Similarly lacking in its cinematic execution was The Agreement (L’Accord, 2022) by Lea Malle Frank Thierry. Set in the director’s native Cameroon, the film tries to tackle major subjects such as gentrification, increasing class divide, unequal access to education and gender inequality, further exemplified by the central story of a girl that has been drugged and raped at her boyfriend’s party. But the film tries to undertake too many problems at once, falling into a trap of setting up a narrative filled with one-dimensional dichotomies of rich vs. poor, city vs. slums, men vs. women and bad vs. good, where people lack any depth or subjectivity. The Agreement tries too hard to make a point by presenting all the social, economic and gender inequalities of an unspecified Cameroonian city, but at the expense of the African people it portrays, towards whom the film never builds any empathy. This includes the girl whose rape it is trying to problematize, as it hardly bothers presenting the emotional or physical distress that would normally follow such a tragic and deeply damaging event. Her rape is thus used as a means to an end: thoughtlessly taken advantage of for a moralizing tale about rich exploiting the poor, to the extent of mistreating and traumatizing their bodies.
However, I believe there are multiple definitions and realities of poverty, gender relations and family dynamics, where not all who were victimised by centuries of economic exploitations and generational traumas, turned into lifelong victims or lost their sympathy towards their peoples. Indeed, The Gravedigger’s Wife (2021) by Somalian director Khadar Ayderus Ahmed was by far the most aesthetically accomplished film we’ve seen, but it was also a remarkable example of a film that built its characters with dignity and compassion. Still dealing with common subjects of African cinema, such as modernity vs. rurality, poverty and class struggle, these topics are approached with humanity that fully embraces the family relations inside the story: including the storyline of a dying mother, whose husband and young son are trying to gather enough money to cover her routine kidney operation. There are moments of real tenderness and love among them that, despite her poor health, show us the fleeting remains of a society where women were once cherished and respected beyond their reproductive functions: as human beings, life companions and loving, yet strict mothers.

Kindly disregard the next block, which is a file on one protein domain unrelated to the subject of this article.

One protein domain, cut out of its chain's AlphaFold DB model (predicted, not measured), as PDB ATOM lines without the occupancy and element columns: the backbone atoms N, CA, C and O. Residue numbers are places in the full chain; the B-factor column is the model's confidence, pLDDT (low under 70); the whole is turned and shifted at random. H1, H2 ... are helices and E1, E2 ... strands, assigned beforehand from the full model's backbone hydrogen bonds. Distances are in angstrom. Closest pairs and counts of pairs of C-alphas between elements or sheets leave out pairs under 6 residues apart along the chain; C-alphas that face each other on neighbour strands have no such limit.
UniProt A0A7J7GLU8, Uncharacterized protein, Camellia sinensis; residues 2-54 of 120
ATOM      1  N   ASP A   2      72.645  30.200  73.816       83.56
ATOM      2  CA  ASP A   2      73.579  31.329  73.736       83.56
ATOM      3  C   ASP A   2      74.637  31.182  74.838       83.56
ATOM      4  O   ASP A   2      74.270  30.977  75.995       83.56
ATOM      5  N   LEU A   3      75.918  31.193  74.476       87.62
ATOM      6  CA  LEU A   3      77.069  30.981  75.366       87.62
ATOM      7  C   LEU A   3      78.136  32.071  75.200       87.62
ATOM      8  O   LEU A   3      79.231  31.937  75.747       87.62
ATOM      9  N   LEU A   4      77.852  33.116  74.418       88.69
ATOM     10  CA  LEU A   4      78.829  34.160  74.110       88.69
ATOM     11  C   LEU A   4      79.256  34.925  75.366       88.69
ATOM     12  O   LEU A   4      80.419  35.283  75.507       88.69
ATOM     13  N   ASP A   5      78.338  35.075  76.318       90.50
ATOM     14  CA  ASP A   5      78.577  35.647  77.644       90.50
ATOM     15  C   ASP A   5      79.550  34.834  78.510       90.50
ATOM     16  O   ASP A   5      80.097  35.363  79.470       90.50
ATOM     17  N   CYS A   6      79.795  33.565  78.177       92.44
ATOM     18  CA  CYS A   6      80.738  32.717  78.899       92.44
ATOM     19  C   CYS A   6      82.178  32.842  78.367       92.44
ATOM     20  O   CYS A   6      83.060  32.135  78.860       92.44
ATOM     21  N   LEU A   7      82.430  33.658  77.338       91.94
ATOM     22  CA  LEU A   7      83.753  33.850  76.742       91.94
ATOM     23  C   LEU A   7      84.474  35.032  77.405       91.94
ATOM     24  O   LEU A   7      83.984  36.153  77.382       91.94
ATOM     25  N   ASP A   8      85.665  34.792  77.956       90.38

Similarly, a Tunisian dramedy Communion (Néjib Belkadhi, 2021), slightly indirectly deals with women issues in a corona-infected, quarantined Tunis. The city’s streets are empty and abandoned; people, anxious and afraid, are locked in their apartments. Sarah works with people whose situation deteriorated due to lockdown: after all, this has been a time when domestic abuse cases went through the roof, and when escaping from abusive relationship has become harder than ever before. Yet her situation at home doesn’t seem any easier, as her husband Qais who suffers from an undefined mental illness, finds himself without his medicine. His health starts to crumble in what is portrayed as somewhat too comical decline into madness, when she discovers she’s pregnant. It’s a subtle side-story, yet a bold one, as the film immediately offers the possibility of abortion, which feels like a “natural” solution in the circumstances of a world as we know it seemingly coming to an end. But there are other reasons smartly layered underneath: does she even want a child who could inherit her husband’s mental illness?
It’s been a week full of enriching cinema experiences, but one thing remains clear: African Cinema(s) remain criminally underfunded, and seems either forced to kneel in the dust, begging the Western world for a fistful of dollars to afford a proper crew and equipment, or be left to their own guerrilla devices that can hardly compete with foreign productions. But hopefully initiatives, such as Luxor’s own The Factory, dedicated to providing rising female talents a platform for workshops, pitchings, networking and international funds, will gradually build grounds for a prosperous and thriving African cinematic landscape.
Edited by Rita Di Santo
© FIPRESCI 2022